OpenJurist

512 F2d 63 United States v. L Ordoneaux

512 F.2d 63

75-2 USTC P 9516

UNITED STATES of America, Plaintiff-Appellee,
v.
Norman L. ORDONEAUX, Defendant-Appellant.

No. 74-2987.

United States Court of Appeals,
Fifth Circuit.

April 28, 1975.
Rehearing Denied Aug. 22, 1975.

1

Camille F. Gravel, Jr., Richard V. Burnes, Alexandria, La., for defendant-appellant.

2

Donald E. Walter, U. S. Atty., R. Perry Pringle, Asst. U. S. Atty., Joseph S. Cage, Jr., Shreveport, La., for plaintiff-appellee.

3

Appeal from the United States District Court for the Western District of Louisiana.

4

Before WISDOM and DYER, Circuit Judges, and KRAFT*, District Judge.

5

C. WILLIAM KRAFT, Jr., District Judge.

6

Norman L. Ordoneaux (appellant) was charged in a single indictment, with three counts of tax evasion1 and three counts of using the mail to defraud.2 On appellant's motion the tax evasion counts were severed for trial from the mail fraud charges. He was first tried and adjudged guilty on Counts 1, 2 and 3, which charged evasion of income taxes for the calendar years 1968, 1969 and 1970, respectively. Twelve days later he was tried and adjudged guilty of the mail fraud charges on Counts 4, 5 and 6. He was sentenced upon each of the six counts to imprisonment for three years, the terms to run concurrently. On each of Counts 1, 2 and 3 he was also sentenced to pay a fine of $3,000, a total of $9,000.

7

Appellant challenges his conviction on the tax evasion charges upon the ground that the government failed to produce, before or during the trial, an envelope the postmark date on which would have contradicted the stated recollection of a material government witness and, so, impeached his credibility. Appellant concedes that the government's omission was inadvertent rather than deliberate, but urges, nonetheless, that the omission reached the constitutional dimension of a denial of due process. We disagree.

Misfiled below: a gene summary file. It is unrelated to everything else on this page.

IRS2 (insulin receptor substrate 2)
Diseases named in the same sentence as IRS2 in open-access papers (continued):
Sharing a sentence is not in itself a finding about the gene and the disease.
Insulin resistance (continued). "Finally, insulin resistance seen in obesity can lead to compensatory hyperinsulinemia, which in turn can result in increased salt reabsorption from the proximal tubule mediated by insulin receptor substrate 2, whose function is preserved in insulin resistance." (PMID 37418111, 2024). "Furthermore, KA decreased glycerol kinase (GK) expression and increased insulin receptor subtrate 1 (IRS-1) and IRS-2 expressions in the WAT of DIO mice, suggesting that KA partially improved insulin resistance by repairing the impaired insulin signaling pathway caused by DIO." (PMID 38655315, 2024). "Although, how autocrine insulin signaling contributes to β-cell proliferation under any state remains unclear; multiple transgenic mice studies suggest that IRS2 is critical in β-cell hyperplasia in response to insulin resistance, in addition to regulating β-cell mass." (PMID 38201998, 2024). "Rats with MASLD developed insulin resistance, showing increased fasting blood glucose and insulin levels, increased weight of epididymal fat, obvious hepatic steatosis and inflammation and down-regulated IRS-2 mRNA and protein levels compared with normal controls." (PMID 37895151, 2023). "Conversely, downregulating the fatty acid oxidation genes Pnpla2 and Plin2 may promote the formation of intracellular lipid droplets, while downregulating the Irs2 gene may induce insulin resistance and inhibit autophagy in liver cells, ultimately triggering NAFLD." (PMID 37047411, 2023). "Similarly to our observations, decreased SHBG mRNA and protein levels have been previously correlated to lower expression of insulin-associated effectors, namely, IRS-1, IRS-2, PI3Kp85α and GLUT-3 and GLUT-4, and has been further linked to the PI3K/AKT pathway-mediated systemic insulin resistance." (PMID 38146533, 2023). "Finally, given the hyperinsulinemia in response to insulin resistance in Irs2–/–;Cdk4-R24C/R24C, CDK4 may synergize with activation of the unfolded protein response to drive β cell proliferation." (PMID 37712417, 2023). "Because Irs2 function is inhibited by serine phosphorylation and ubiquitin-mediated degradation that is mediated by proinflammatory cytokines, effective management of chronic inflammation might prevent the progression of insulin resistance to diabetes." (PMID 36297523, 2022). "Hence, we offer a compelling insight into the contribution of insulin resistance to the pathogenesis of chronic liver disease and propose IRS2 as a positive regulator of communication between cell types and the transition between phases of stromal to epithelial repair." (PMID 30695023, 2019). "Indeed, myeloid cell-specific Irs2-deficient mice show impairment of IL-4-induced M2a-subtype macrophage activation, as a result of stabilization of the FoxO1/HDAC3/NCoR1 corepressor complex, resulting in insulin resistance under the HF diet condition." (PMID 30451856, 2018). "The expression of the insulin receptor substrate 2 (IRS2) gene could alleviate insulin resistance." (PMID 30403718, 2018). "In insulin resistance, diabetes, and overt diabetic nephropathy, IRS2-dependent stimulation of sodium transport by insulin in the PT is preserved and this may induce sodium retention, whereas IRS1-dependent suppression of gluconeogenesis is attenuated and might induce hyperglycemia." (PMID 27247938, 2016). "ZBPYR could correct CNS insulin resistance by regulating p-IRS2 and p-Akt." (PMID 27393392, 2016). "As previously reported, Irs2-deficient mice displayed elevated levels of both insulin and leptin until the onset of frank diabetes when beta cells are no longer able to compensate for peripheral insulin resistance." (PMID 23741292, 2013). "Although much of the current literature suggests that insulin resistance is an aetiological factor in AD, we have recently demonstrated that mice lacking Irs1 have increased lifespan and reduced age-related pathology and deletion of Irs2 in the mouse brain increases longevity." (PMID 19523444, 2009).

8

Appellant's contention essentially relates to Count 2, the charge of tax evasion for the calendar year 1969. Edsel Broussard, the owner of Lee's Insurance Agency and a government witness, testified he received a check, dated June 17, 1969, payable to his agency and issued by the Bushnell Agency. He testified he held the check for approximately a week after its receipt before he turned it over to Lee Molezun, the former owner of Lee's Agency, who endorsed and retained the check. Other evidence disclosed that Molezun cashed the check, retained $500 and turned $4,500 over to appellant.

9

The envelope which was not produced by the government bore a June 17, 1969 postmark and was the envelope in which the check had been mailed by the Bushnell Agency. We fail to see how production of this envelope could show more than the fact of and the date of its mailing. Clearly it was insufficient to contradict Broussard on the question of how long he kept the check before giving it to Molezun. Moreover, John Reed of the Bushnell Agency testified the check was mailed on the date it bore. The Bushnell Agency ledger confirmed the date of issue of the check. Appellant admitted receipt of $4,500 of the proceeds of the check. If appellant desired to attack the credibility of Broussard or to assail the reliability of his recollection on the score appellant now urges, real opportunity to do so was afforded by the check itself, which was in evidence. The reverse side of the check unmistakenly established that it was cashed on June 18, 1969, one day after its date.

10

We adhere to our statement in Williams v. Dutton (5 Cir. 1968), 400 F.2d 797, 800, that the government has an affirmative duty

11

". . . (t)o produce at the appropriate time requested evidence which is materially favorable to the accused either as direct or impeaching evidence."

12

The government did not breach that duty here and the judgments on Counts 1, 2 and 3 are affirmed.

13

Since the sentences imposed on Counts 4, 5 and 6 are concurrent with each other as well as with those imposed on the counts which we have reviewed and upon which we have affirmed appellant's conviction, we decline to review appellant's conviction on Counts 4, 5 and 6, envisioning no significant adverse consequences to appellant from our election to apply the concurrent sentence rule.3

*

Senior District Judge of the Eastern District of Pennsylvania, sitting by designation

1

26 U.S.C. § 7201

2

18 U.S.C. § 1341

3

Hirabayashi v. United States, 320 U.S. 81, 63 S.Ct. 1375, 87 L.Ed. 1774 (1942); Benton v. Maryland, 395 U.S. 784, 89 S.Ct. 2056, 23 L.Ed.2d 707 (1969); United States v. Easterly (5 Cir. 1971), 444 F.2d 1236; United States v. Stone (5 Cir. 1973), 472 F.2d 909